Again, if all the States were free, there would be uniformity; but uniformity in local and domestic affairs would be destructive of personal liberty — that uniformity is prevented by the existence of slavery; consequently, the existence of slavery prevents the destruction of liberty; or, liberty cannot be preserved but by the preservation of slavery. [Shouts of laughter.]

What benefactors of humanity were those who introduced slavery into this land! for they furnished the material out of which the necessary variety was made, without which our liberty cannot exist. If they had not done so, then all the States would be free; if all the States were free there would be uniformity, and we would all be slaves! [Laughter.] What nonsense to abolish the slave trade! The more slaves, the more variety — the more variety, the more freedom. [Continued laughter.]

How we must pity the unfortunate nations that have no slavery among them! for they have no variety of institutions; and having no variety of institutions, they can have no liberty. Poor people that have no slaves among them! they can never be free. [Peals of laughter.]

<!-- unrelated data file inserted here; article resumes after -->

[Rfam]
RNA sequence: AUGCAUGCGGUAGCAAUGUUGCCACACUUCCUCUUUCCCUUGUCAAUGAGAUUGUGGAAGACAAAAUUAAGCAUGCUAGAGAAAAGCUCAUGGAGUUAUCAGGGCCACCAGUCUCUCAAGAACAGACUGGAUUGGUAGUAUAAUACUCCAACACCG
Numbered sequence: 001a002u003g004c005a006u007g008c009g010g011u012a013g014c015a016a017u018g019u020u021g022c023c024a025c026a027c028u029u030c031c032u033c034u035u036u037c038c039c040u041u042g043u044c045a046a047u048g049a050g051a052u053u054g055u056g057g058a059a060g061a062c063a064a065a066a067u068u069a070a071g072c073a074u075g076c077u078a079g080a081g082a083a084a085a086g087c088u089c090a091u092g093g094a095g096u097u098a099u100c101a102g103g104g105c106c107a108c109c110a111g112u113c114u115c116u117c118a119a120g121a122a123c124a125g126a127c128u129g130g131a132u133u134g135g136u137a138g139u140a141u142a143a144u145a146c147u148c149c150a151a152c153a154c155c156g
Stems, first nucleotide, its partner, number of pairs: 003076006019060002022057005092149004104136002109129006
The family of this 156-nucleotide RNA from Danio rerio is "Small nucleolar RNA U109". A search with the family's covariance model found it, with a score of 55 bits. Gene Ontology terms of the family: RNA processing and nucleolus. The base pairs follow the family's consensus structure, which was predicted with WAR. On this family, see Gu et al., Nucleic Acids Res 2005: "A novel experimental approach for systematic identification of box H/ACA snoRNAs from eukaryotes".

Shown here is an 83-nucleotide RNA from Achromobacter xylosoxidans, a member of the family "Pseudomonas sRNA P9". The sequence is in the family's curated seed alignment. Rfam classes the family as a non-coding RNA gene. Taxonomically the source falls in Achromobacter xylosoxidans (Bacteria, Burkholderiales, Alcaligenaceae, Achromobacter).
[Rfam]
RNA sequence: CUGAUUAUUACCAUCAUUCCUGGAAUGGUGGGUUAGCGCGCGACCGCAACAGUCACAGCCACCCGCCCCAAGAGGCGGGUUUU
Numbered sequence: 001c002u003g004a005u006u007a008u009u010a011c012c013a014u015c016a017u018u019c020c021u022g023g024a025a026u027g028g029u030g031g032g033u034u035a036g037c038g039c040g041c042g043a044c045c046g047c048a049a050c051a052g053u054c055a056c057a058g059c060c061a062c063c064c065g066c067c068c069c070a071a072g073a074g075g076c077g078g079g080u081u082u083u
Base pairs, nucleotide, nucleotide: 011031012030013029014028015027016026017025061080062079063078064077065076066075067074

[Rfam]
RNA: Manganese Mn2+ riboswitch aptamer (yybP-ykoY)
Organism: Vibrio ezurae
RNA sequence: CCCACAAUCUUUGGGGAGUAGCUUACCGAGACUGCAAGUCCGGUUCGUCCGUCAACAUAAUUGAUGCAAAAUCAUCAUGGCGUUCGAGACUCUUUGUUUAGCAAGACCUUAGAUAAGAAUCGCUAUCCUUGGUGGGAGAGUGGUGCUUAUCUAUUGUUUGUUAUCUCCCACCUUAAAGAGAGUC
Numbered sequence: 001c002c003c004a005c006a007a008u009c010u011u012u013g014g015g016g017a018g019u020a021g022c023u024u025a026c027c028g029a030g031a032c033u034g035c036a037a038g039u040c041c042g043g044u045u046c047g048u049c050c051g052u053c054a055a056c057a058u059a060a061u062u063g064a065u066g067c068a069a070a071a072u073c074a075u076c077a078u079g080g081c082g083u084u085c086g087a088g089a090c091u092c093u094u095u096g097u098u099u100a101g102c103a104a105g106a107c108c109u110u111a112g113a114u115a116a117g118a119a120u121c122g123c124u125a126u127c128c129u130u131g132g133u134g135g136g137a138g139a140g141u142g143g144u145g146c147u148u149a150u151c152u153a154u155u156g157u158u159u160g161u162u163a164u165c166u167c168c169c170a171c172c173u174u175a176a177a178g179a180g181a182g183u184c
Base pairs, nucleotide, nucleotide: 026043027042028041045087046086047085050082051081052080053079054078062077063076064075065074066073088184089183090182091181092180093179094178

It is a little surprising, however, that this great and luminous doctrine of "variety" should have been so little known about the time when our Government was organized, and the Constitution framed. There were two individuals living then who enjoyed some little reputation for statesmanship, one of whom said, "I trust we shall have a Confederacy of Free States;" and the other said, "Nothing is more certainly written in the book of fate, than that those people (meaning the slaves) are to be free." And they were called statesmen! What an immense progress we have made in these seventy years! They would be called simpletons or traitors now; for they either knew nothing of the great doctrine of "variety" — which was very foolish — or, if they knew it, they plotted the destruction of popular freedom by advocating uniformity — which certainly was very treasonable. By the way, the name of one was George Washington, and the name of the other Thomas Jefferson. [Bursts of laughter.] You will be obliged to confess that you were very much mistaken in those two men. What a pity Judge Douglas did not live in those days! How he would have knocked his great doctrine of variety about their ears! How he would have taught Washington what the foundation of our Federal system is! How he would have told Jefferson what the great safeguards of liberty are! [Continued merriment.]